The afternoon deal: Regulation overdrive

May 13, 2010

New York State Attorney General Andrew Cuomo arrives at a news conference in New York, February 24, 2010.     REUTERS/Brendan McDermid It’s been a busy day on the regulatory front. The New York Attorney General’s office is investigating eight banks for possibly misleading ratings agencies on the quality of mortgage securities, a source says. The Fed is conducting a broad criminal investigation into whether major Wall Street financial firms misled investors on mortgage bond deals, another source says.

Adding to the mix:
–the Senate voted to impose tighter regulations on credit-rating agencies.
–Federal Reserve Chairman Ben Bernanke is concerned about a Senate proposal that could force banks to spin off their swaps business
–the White House and two state attorneys general said they don’t like an amendment to the Wall Steet reform bill that would give the federal government more power than states to regulate banks

From the Web:

Goldman, BofA, Citigroup….Did Prosecutors Leave Anybody Out - WSJ
“It’s Thursday, and one thing is clear from this morning’s headlines: Pretty much all of Wall Street is under investigation.”

Analysts Not Sweating Probe Of Morgan Stanley – WSJ
“They’re surely no worse than others, and maybe they’ll even come out ahead.”

Reduced competition juices banks’ trading records - Reuters
“Four major banks generated trading profits every day in the first quarter, an almost unheard of event that signals how competition has abated since the financial crisis began.”

Rigged-Market Theory Scores a Perfect Quarter – Bloomberg
“The intrigue is high. If a too-big-to-fail bank’s traders were able to make money every day of a quarter, were they really trading in any normal sense of the word? Or would vacuuming be a more accurate term? What kinds of risks do such incredible profits entail, for the banks and the rest of us taxpayers? And are results such as these too good to be true?”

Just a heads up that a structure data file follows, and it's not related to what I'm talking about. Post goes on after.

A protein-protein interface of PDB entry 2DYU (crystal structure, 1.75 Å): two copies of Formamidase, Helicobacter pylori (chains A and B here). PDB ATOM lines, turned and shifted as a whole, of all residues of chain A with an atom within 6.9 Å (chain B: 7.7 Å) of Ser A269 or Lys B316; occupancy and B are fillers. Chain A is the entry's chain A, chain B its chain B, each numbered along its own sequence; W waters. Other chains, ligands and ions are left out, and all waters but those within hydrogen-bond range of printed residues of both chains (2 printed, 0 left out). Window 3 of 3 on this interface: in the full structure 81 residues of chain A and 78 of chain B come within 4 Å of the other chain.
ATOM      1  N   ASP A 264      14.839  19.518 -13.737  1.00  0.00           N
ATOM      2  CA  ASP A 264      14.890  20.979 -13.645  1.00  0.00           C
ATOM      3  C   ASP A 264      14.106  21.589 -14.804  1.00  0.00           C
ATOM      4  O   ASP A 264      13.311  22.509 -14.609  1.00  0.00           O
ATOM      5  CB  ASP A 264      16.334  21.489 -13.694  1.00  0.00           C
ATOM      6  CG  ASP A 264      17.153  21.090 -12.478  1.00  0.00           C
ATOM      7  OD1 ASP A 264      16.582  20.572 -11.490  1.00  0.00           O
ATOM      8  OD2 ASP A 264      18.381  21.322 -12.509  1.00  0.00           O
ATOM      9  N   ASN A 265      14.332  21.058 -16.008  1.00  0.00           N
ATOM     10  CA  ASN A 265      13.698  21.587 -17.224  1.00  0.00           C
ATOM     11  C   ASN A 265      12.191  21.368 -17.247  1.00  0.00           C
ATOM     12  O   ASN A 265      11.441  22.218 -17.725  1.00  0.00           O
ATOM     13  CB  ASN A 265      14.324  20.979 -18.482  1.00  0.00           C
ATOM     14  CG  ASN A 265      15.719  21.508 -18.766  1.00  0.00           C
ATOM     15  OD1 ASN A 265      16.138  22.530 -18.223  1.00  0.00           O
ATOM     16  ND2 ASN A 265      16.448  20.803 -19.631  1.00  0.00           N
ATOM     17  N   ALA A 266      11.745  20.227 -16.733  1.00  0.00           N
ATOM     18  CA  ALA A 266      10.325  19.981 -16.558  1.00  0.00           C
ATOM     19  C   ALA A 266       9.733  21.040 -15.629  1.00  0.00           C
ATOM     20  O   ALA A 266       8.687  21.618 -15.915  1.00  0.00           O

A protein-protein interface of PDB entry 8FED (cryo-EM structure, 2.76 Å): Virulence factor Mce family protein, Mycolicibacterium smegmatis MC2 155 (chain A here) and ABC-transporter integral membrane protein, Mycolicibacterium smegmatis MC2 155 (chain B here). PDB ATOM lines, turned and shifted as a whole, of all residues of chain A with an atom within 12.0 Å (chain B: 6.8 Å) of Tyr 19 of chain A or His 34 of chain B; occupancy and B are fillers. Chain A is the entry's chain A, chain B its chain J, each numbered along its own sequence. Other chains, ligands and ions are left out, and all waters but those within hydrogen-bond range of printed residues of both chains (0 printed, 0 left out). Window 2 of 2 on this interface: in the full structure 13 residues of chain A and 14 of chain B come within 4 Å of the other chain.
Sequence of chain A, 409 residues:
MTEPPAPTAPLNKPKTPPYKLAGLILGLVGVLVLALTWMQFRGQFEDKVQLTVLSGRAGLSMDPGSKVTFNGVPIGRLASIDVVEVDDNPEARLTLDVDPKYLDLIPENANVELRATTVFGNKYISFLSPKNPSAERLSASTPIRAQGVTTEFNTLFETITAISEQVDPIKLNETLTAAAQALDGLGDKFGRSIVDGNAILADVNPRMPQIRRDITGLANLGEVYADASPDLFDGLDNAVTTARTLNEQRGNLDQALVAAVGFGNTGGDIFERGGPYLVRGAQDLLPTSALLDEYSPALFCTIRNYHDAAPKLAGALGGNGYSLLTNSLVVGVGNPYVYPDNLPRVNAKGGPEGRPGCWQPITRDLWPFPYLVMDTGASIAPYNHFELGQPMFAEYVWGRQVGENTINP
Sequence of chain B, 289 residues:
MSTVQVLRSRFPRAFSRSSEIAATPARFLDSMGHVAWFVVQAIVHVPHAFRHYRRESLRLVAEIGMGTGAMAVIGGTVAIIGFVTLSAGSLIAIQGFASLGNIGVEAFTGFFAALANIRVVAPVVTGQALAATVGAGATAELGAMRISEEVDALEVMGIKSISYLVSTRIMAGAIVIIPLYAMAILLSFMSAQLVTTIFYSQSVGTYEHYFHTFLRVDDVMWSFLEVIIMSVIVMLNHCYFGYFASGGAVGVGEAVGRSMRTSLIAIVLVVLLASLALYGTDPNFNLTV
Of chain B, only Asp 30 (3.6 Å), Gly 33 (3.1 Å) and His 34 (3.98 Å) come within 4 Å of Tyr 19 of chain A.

American bank failures pump up deal flow – Reuters
“Vulture investors like Wilbur Ross and small-town community bankers aren’t alone in cashing in on America’s steady flow of bank failures.”

The CDO-prosecution bandwagon gathers more steam – Reuters
“It’s incredibly dangerous to take the Goldman route of fighting the accusations aggressively. Better, I think, to just cooperate fully with the SEC and see what happens. And, of course, if and when the relevant Wells notice arrives, to disclose that fact to investors immediately.”

Are big banks dead in the water? - CNN
“Like sharks drawn to fresh blood in the water, it seems that federal regulators have a ravenous appetite and they are set to pounce on big banks.”

Cuomo and the Broad Power of the Martin Act - NYT
“The banks made hundreds of millions of dollars marketing mortgage-backed securities to their clients during the boom times, but Attorney General Andrew M. Cuomo of New York, who is questioning the actions of eight banks, is giving them cause for second thoughts.”

When is a market maker not a market maker? – FT
“A key Goldman Sachs defence in the civil lawsuit being brought against it by the SEC is that the institution was only fulfilling its role as a security market maker.”

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